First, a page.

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Native Americans are known for using smoke signals to communicate messages over long distances.

Were they able to use these to send (encoded) messages to coordinate battle against European-Americans?

Did European-Americans adopt smoke signals to communicate over long distances?

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  • I suspect that smoke signals were used only by plains nations, and Europeans never fought the plains nations. Smoke signals are going to be of limited value in East Coast forests. Please consult the Wikipedia entry and revise your question to indicate why that is not sufficient.
    – MCW
    Sep 5 '17 at 16:00
  • I didn't want to use "Native Americans" and "Americans" in the same sentence (too many Americans) or cause consternation by using "Whites" and "Indians." Sep 5 '17 at 16:24
  • @Clint Eastwood: Then don't use the term "Native American", which a lot of American Indians dislike.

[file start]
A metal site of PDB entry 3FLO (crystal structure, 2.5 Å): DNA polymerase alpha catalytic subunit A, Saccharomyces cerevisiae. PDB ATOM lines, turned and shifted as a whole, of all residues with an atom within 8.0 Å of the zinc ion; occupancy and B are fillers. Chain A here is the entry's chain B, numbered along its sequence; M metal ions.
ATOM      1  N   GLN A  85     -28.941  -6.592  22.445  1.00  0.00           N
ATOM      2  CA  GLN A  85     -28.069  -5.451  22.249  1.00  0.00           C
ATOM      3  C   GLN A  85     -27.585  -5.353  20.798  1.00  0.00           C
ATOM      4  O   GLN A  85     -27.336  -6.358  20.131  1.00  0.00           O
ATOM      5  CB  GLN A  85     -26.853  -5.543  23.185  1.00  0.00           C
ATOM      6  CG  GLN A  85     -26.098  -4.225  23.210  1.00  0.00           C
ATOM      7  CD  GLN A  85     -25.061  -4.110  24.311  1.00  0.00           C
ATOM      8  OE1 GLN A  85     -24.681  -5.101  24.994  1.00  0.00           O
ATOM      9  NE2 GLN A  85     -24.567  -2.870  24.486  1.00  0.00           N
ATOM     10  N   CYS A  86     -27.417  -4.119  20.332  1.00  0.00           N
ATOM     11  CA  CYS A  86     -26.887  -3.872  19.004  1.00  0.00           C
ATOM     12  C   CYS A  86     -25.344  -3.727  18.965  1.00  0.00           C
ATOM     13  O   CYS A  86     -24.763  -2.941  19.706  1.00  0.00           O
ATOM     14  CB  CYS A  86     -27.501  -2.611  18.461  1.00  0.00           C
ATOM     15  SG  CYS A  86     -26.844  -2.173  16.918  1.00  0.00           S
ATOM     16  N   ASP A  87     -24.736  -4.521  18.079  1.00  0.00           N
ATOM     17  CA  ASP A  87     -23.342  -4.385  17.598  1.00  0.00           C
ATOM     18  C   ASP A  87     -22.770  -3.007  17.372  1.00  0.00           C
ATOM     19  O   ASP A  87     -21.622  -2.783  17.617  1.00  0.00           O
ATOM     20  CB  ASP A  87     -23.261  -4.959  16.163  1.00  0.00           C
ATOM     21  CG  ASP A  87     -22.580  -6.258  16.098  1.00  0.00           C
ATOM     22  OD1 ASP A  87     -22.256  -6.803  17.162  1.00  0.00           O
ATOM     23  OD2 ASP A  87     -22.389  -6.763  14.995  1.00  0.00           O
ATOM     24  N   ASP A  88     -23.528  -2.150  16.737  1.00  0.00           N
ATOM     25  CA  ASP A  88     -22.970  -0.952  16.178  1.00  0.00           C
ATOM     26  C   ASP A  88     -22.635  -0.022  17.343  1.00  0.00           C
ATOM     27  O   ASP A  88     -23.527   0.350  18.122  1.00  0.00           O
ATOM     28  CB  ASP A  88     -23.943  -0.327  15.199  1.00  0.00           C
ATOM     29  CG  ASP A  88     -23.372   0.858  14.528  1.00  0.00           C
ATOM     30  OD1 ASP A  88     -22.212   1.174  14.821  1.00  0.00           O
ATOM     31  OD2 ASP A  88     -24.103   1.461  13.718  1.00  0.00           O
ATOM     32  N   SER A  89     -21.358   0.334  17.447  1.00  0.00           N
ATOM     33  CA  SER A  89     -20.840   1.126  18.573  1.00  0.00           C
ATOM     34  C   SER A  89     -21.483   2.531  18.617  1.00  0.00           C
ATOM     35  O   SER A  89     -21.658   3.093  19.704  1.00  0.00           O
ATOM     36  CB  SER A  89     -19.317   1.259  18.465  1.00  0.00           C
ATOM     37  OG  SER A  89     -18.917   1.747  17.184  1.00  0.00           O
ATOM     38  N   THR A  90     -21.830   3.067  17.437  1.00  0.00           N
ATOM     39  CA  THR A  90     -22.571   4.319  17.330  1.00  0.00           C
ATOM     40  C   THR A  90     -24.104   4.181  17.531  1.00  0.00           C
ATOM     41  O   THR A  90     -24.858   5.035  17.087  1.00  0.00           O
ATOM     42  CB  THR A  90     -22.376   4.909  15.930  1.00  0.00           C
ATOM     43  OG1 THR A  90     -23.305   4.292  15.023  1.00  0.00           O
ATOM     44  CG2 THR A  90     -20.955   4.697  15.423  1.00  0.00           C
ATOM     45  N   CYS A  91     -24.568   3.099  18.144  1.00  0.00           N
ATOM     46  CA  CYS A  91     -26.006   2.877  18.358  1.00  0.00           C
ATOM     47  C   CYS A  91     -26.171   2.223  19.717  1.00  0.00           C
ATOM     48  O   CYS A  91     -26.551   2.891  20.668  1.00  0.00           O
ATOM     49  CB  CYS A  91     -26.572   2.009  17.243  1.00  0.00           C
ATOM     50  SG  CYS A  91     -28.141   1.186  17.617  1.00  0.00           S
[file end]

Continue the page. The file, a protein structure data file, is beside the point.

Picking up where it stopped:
– jamesqf
    Sep 5 '17 at 17:38
  • @jamesqf: There is no consensus on naming. Let's assume best intentions.
    – DevSolar
    Sep 6 '17 at 8:56
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Lewis and Clark's journals cite several occasions when they adopted the Native American method of setting the plains on fire to communicate the presence of their party or their desire to meet with local tribes. Wikipedia

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  • I always imagined small fires with more than one bit of information, but setting a big fire is a pretty clear "I am here" that probably will attract attention.
    – user22111
    Sep 5 '17 at 20:32

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